The Editors' Role
Larry E. Dahl and Don Norton, comps., Modern Perspectives on Nauvoo and the Mormons (Provo, UT: Religious Studies Center, Brigham Young University, 2003), xi-xii.
Oral histories are valuable mainly because they represent history that otherwise might never be recorded. Were it not for the tape recorder, the interest of Professor Larry Dahl, and students in BYU’s Semester at Nauvoo program, the views of residents of Nauvoo—those perhaps most immediately affected by the return of Latter-day Saints to Nauvoo and the construction of the Nauvoo Temple—might never have been preserved for historians or posterity.
As an active oral historian, I was invited to supervise three phases of the project: (1) help train the students to do effective interviews, (2) guide the students through the transcription process, and (3) do a final edit of the transcribed interviews to ensure consistency in style.
At the beginning of the project, Larry Dahl and I composed a set of questions the students would pose, either directly or indirectly, to informants (see appendix). The students also received a set of interview guidelines regarding the use of the recording equipment and some suggestions on effective interview techniques.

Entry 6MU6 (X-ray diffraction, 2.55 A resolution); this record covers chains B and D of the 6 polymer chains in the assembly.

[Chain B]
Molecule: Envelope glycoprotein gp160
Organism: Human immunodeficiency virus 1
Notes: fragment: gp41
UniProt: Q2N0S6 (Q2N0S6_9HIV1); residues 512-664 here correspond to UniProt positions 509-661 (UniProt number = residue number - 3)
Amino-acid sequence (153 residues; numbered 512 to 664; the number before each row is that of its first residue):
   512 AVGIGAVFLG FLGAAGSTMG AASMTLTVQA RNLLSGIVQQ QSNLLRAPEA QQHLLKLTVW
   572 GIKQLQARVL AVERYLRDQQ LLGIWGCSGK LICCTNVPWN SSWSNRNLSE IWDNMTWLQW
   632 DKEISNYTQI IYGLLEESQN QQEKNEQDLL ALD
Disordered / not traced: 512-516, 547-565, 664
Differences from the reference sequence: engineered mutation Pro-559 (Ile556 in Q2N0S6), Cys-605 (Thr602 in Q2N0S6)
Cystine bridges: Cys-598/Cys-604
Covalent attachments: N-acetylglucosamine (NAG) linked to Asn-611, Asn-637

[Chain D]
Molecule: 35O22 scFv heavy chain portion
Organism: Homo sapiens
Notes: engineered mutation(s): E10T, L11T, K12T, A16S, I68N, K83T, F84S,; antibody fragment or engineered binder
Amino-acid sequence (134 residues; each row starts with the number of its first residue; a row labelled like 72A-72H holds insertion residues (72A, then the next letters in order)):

In late October 2001,1 traveled to Nauvoo to work with the students on the transcription phase. Each student was to have transcribed a minimum five pages of one of his or her interviews. Some students had transcribed entire interviews. The students and I met in workshops and worked together individually.
A word about transcription: Some professional oral historians recommend verbatim transcription—a standard practice in early oral history work and still the practice in some kinds of oral history work. In recent years the trend has been toward light editing, and this is the practice we followed. To retain an authentic voice and enhance readability, while capturing all information, we eliminated many incidental words and obviousrepetitions; we combined some brief sentences and rearranged others (to improve logical flow); but we rarely changed basic wording. We made every attempt to capture and retain the voice and intended meaning of informants. All published interviews have been reviewed and approved by the informants, who also signed release forms.
I personally edited all interviews before they were sent for approval by the informants. All revisions by the informants were later incorporated into the final draft.
Oral history was a new experience for most of the students who worked on the project. Their inexperience may be evident in places, yet their enthusiastic labor nevertheless has resulted in a significant body of information on one of the more critical and sensitive moments in the history of the Church.
I wish personally to extend thanks to Larry Dahl for inviting me to help with the project; to the students for their work and enthusiasm; to Dianna Douglas, a BYU student who brought consistency to the format of the final draft; and especially to Nauvoo residents for their interest and honesty in talking to the students.
Department of Linguistics and English Language
Brigham Young University
Students Participating in the Interviews
Joel la Peterson